NHS backlog for routine treatment hits 6 MILLION: Crisis stalls even before Omicron gains foothold as emergency room performance plummets to worst ever with 10,000 patients still waiting 12 HOURS to be treated
Nearly six million patients in England are on the NHS’s waiting list for routine treatment, official figures revealed today, as hospital bosses warn of ‘continuing pressure’ on emergency care.
Data released by NHS England for October shows that 5.98 million people waited for routine surgeries, such as hip and knee replacements, including more than 300,000 who had waited more than a year.
Hospitals were forced to cancel thousands of surgeries during the darkest days of the pandemic to make way for the infected, leaving life ‘on hold’ for thousands of patients battling milder conditions.
The health service is under pressure from the Covid-fuelled backlog, aiding the vaccination campaign and shortages in the social care sector, leaving one in 10 hospital beds occupied by people well enough to be fired.
Meanwhile, emergency room performance fell to its worst level ever, with record numbers waiting more than 12 hours to be seen and the percentage of patients seen within the four-hour target remained at its lowest for the second month in a row. level.
Data from the NHS England shows the mammoth waiting list has reached almost six million, up from an average of 4.4 million in the year before Covid hit the UK.
The health service’s own rules state that patients may not wait longer than 18 weeks from the GP’s referral to treatment. But a third of patients are not seen within this time frame.
More than 2 million people have waited for more than four months – the second highest figure on record.
And 312,665 — one in 20 patients — had to wait more than a year for treatment.
Separate data on emergency room visits in November shows that the number of patients taking more than 12 hours to be seen reached 10,646 – a 51 percent increase from the previous month’s figure, which was already at a record high.
And 120,749 people had to wait more than four hours for care. The figure is the second highest on record and only slightly less than last month.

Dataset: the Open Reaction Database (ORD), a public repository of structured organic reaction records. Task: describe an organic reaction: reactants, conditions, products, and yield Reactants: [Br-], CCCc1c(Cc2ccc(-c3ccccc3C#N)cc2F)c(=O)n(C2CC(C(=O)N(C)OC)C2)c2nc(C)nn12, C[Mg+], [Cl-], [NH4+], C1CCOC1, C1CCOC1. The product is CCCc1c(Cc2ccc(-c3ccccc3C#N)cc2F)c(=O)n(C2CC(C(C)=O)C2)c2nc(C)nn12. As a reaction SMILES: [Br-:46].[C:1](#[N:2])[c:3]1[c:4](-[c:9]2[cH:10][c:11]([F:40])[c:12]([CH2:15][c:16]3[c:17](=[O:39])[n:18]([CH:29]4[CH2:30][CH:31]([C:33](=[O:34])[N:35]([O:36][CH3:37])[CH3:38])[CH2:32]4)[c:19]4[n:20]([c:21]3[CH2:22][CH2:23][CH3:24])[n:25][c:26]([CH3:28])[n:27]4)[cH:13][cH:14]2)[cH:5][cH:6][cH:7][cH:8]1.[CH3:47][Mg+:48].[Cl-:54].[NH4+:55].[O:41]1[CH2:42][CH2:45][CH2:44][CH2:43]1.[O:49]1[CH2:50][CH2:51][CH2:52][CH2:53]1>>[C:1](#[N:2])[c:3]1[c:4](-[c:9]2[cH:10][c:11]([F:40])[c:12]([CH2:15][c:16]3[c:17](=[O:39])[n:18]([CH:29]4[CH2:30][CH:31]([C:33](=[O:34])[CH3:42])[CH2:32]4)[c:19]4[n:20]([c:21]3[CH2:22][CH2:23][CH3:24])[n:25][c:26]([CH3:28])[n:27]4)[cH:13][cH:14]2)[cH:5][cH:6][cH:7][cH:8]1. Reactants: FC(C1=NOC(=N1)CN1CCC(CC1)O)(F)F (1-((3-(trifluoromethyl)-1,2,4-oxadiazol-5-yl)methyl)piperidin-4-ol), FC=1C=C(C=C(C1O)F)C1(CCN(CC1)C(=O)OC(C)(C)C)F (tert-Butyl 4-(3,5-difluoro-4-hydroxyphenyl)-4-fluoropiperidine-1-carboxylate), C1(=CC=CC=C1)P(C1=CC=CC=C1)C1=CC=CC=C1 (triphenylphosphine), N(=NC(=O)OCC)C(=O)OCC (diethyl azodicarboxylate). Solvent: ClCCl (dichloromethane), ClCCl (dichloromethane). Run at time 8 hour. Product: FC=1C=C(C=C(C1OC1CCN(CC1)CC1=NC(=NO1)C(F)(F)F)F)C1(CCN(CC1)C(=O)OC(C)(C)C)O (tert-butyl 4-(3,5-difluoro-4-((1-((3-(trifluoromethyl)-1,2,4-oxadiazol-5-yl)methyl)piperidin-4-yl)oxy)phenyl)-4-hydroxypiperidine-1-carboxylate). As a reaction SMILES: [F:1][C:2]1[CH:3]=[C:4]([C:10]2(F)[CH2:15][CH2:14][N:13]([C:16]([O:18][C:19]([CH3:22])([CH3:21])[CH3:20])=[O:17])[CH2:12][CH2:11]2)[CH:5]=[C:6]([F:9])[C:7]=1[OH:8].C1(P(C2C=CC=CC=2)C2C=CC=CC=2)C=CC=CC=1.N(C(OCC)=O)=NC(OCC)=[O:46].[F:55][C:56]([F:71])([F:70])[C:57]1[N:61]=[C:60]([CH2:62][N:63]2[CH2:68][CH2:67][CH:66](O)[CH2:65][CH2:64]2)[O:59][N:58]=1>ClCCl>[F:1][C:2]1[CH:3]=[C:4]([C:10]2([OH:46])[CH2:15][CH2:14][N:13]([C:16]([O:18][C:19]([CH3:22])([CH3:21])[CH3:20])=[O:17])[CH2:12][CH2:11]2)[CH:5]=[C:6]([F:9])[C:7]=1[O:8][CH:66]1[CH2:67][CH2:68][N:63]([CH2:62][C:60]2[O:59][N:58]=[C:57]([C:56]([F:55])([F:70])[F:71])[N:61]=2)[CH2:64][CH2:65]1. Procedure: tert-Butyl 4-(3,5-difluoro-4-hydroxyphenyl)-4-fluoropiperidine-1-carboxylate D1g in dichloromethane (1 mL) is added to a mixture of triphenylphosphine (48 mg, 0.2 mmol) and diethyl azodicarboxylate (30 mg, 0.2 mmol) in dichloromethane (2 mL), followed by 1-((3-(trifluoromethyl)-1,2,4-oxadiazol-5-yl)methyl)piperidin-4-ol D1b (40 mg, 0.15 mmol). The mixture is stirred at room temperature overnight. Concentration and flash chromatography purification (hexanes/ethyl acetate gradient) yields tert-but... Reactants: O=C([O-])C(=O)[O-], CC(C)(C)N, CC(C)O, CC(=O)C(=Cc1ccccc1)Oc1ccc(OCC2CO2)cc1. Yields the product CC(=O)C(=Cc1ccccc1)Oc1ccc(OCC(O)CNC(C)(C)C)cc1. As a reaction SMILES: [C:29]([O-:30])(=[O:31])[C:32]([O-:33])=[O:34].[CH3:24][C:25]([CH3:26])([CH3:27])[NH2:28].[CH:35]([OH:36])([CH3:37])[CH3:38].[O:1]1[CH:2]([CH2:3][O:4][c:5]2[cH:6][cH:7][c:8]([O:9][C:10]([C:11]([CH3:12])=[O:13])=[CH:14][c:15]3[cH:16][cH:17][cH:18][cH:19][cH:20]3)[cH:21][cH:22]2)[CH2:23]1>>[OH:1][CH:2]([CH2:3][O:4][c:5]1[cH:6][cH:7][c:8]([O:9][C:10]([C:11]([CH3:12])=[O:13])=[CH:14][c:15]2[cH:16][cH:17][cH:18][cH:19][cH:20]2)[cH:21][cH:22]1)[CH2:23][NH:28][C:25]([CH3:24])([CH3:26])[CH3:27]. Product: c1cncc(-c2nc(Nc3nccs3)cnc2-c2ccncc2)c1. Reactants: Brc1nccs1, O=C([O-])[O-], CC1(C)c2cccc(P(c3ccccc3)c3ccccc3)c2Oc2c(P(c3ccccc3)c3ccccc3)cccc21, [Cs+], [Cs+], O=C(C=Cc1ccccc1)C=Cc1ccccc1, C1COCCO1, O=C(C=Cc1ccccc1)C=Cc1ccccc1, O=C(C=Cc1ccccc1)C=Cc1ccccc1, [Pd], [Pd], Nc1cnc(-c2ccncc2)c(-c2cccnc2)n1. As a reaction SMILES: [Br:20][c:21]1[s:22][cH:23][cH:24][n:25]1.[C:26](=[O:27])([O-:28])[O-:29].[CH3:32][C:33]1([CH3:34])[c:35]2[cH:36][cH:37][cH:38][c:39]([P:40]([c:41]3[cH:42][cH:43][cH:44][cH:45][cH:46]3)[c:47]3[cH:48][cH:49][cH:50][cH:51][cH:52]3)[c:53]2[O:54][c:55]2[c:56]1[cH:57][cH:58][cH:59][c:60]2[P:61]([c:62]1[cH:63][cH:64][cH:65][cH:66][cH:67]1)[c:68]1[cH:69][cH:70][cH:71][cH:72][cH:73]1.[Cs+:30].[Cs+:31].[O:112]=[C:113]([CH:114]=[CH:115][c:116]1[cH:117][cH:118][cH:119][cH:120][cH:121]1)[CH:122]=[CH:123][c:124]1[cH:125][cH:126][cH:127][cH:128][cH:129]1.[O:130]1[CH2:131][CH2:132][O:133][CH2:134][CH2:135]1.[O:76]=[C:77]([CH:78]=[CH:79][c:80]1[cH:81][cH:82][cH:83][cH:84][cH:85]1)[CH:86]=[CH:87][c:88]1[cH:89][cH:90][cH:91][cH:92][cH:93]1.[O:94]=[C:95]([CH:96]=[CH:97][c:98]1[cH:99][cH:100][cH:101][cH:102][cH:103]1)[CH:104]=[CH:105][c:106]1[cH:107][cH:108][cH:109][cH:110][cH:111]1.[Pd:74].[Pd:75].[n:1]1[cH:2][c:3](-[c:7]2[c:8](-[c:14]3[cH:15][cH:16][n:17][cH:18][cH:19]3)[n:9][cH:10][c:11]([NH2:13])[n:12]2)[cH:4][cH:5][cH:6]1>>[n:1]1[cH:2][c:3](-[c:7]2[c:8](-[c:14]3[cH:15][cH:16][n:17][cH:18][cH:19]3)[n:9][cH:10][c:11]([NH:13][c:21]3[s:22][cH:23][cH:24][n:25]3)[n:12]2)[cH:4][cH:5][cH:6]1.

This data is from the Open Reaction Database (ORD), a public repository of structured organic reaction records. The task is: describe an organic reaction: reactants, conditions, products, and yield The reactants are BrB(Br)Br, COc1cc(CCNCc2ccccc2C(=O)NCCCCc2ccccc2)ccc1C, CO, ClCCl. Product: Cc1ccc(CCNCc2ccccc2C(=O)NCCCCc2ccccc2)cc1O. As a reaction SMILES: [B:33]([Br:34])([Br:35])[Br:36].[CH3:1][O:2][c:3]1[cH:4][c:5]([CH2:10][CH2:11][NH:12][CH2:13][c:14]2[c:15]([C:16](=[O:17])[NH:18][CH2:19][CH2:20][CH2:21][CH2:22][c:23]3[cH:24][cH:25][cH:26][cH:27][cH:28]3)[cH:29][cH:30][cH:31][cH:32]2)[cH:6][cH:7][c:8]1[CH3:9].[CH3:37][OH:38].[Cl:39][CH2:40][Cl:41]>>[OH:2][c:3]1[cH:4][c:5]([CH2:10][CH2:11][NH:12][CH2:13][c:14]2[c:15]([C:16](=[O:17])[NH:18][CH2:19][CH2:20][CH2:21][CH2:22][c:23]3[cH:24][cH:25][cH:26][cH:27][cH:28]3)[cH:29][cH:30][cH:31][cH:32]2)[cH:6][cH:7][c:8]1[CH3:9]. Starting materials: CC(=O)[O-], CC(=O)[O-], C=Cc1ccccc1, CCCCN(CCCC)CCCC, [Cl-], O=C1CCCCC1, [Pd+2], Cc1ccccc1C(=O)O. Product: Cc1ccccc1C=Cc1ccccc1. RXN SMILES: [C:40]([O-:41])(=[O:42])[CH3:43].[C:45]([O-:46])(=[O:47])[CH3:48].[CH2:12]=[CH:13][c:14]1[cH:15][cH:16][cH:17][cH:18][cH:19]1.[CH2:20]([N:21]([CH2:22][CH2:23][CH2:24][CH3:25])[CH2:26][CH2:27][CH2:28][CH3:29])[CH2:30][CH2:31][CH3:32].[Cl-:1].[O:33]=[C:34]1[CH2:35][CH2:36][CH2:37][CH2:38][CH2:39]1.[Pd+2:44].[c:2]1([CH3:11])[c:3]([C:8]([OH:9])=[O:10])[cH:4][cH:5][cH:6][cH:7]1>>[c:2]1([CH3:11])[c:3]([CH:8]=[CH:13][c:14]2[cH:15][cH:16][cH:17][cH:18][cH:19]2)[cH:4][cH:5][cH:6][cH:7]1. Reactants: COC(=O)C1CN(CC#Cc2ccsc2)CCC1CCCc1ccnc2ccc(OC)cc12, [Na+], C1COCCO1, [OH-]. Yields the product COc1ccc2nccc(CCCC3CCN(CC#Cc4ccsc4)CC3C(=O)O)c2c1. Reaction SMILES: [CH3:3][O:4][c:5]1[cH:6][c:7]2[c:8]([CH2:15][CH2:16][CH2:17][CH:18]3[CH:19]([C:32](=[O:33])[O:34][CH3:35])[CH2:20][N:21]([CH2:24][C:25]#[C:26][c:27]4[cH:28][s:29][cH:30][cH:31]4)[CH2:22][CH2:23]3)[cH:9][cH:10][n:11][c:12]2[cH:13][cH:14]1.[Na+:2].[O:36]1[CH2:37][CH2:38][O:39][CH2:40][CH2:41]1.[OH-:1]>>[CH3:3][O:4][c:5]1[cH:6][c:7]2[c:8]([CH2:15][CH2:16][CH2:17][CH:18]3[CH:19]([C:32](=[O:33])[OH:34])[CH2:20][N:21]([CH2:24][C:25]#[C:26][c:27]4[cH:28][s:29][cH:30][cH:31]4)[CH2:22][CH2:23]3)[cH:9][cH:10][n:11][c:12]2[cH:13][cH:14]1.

The percentage of patients seen at the major emergency department within four hours remained at 61.9 percent for the second month in a row, the lowest number since registration began in 2010.
About 2 million people in England sought emergency care last month, six percent less than in October, while there were 506,238 emergency admissions, two percent less than last month.
Meanwhile, ambulance wait times improved in November as 999 calls fell to their lowest level in five months.
About 879,192 calls were made, which is 29,000 per day, which is 10 percent less than last month, but 11 percent more than in November 2019 and 34 percent more than the same month in 2020.
And the average response time of ambulances to Category 2 calls, including stroke and other emergencies, was 46 minutes 37 seconds, down from the response time of 53 minutes 54 seconds in October. But the wait was much more than double the health service’s own target of 18 minutes.
Ambulance staff answered nine in ten calls within an hour, 40 minutes and 57 seconds, compared to the target time of 18 minutes.
Professor Stephen Powis, NHS National Medical Director, said: ‘These figures show that NHS staff are continuing to clear the Covid backlog despite continued pressure on urgent and emergency care.
“As we head into a very challenging winter, we are working with partners in social care to get as many patients as possible who are able to go home before Christmas, which is good for them and their families, and to free up beds.” .
“There’s a lot we don’t know about Omicron, but experts advise that vaccines will still help in our fight against the virus.
‘Thanks to the efforts of staff and volunteers, the NHS Covid vaccination program has delivered over 100 million shots, so come forward when it’s your turn.’